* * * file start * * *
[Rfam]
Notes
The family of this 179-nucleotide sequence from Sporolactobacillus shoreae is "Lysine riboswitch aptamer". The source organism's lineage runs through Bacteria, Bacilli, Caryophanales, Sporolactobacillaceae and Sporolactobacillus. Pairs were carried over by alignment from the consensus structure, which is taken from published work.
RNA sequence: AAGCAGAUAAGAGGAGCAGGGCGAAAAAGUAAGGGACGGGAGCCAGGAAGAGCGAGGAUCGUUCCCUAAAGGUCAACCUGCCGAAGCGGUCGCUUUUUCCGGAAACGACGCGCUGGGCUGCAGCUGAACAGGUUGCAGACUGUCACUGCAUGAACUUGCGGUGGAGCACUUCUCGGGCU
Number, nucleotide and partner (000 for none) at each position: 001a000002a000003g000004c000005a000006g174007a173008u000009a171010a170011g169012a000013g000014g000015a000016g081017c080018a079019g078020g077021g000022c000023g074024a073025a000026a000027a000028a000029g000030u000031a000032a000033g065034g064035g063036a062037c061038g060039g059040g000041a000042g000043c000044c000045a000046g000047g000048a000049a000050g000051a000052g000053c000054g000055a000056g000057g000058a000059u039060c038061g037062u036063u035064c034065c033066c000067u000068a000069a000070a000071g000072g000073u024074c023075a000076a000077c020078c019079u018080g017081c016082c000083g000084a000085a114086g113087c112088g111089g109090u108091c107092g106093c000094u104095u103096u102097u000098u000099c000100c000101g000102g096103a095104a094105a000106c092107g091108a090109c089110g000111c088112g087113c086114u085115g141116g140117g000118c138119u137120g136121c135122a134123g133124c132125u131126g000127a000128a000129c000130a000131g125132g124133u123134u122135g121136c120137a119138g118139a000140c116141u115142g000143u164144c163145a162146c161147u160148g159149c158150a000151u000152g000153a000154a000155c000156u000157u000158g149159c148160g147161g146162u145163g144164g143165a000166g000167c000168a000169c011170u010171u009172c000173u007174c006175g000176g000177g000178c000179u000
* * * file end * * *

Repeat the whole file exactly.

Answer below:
[Rfam]
Notes
The family of this 179-nucleotide sequence from Sporolactobacillus shoreae is "Lysine riboswitch aptamer". The source organism's lineage runs through Bacteria, Bacilli, Caryophanales, Sporolactobacillaceae and Sporolactobacillus. Pairs were carried over by alignment from the consensus structure, which is taken from published work.
RNA sequence: AAGCAGAUAAGAGGAGCAGGGCGAAAAAGUAAGGGACGGGAGCCAGGAAGAGCGAGGAUCGUUCCCUAAAGGUCAACCUGCCGAAGCGGUCGCUUUUUCCGGAAACGACGCGCUGGGCUGCAGCUGAACAGGUUGCAGACUGUCACUGCAUGAACUUGCGGUGGAGCACUUCUCGGGCU
Number, nucleotide and partner (000 for none) at each position: 001a000002a000003g000004c000005a000006g174007a173008u000009a171010a170011g169012a000013g000014g000015a000016g081017c080018a079019g078020g077021g000022c000023g074024a073025a000026a000027a000028a000029g000030u000031a000032a000033g065034g064035g063036a062037c061038g060039g059040g000041a000042g000043c000044c000045a000046g000047g000048a000049a000050g000051a000052g000053c000054g000055a000056g000057g000058a000059u039060c038061g037062u036063u035064c034065c033066c000067u000068a000069a000070a000071g000072g000073u024074c023075a000076a000077c020078c019079u018080g017081c016082c000083g000084a000085a114086g113087c112088g111089g109090u108091c107092g106093c000094u104095u103096u102097u000098u000099c000100c000101g000102g096103a095104a094105a000106c092107g091108a090109c089110g000111c088112g087113c086114u085115g141116g140117g000118c138119u137120g136121c135122a134123g133124c132125u131126g000127a000128a000129c000130a000131g125132g124133u123134u122135g121136c120137a119138g118139a000140c116141u115142g000143u164144c163145a162146c161147u160148g159149c158150a000151u000152g000153a000154a000155c000156u000157u000158g149159c148160g147161g146162u145163g144164g143165a000166g000167c000168a000169c011170u010171u009172c000173u007174c006175g000176g000177g000178c000179u000